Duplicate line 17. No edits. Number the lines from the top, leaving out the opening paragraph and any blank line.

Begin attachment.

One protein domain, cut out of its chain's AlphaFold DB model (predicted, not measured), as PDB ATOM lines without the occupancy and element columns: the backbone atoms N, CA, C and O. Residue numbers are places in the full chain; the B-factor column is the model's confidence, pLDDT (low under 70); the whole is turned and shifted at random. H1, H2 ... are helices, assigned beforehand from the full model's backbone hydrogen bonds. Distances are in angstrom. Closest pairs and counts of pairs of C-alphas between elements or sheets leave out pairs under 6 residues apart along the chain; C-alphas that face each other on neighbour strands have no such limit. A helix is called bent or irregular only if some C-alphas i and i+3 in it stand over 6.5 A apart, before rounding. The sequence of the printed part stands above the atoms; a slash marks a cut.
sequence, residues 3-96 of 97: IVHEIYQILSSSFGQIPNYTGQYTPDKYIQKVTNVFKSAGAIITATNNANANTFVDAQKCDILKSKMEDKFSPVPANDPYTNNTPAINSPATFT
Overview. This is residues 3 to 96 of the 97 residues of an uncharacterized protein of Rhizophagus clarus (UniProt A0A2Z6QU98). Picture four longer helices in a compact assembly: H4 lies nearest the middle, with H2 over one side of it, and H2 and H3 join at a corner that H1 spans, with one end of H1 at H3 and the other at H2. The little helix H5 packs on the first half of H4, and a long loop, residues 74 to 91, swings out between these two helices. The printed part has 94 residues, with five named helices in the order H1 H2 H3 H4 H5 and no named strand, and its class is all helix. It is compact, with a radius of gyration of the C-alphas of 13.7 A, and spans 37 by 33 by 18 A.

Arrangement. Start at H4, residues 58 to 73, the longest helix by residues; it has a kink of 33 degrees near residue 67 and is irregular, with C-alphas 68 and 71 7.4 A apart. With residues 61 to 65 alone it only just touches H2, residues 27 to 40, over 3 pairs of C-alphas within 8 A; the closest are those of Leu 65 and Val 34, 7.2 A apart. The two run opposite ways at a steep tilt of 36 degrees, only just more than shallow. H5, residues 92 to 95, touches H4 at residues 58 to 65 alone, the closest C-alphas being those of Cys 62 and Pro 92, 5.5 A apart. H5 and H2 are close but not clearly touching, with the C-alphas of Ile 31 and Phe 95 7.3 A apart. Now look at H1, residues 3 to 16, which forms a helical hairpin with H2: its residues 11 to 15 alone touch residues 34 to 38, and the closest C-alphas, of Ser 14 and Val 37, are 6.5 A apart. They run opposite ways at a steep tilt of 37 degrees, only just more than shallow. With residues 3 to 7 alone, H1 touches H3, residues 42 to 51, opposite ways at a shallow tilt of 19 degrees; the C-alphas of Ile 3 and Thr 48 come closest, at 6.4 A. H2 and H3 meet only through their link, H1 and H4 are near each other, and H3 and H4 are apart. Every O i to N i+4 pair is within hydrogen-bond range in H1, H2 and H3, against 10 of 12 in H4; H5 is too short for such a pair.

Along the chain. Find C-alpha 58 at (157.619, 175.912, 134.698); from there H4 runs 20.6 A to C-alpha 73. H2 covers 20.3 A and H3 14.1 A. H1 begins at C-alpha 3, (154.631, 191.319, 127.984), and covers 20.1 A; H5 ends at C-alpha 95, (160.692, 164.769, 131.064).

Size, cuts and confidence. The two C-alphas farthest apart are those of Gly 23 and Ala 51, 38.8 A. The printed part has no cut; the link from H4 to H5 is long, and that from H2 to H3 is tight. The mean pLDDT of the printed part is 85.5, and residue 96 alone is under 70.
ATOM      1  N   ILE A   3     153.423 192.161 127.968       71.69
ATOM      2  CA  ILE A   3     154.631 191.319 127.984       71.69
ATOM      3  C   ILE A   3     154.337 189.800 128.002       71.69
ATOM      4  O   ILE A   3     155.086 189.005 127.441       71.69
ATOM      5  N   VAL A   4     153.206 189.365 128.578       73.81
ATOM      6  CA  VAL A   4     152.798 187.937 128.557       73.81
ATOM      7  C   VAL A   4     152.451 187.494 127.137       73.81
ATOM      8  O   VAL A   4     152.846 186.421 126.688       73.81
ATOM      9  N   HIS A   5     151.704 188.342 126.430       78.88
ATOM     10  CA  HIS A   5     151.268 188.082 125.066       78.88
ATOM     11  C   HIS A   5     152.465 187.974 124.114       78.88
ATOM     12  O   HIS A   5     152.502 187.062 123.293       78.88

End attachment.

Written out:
ATOM     12  O   HIS A   5     152.502 187.062 123.293       78.88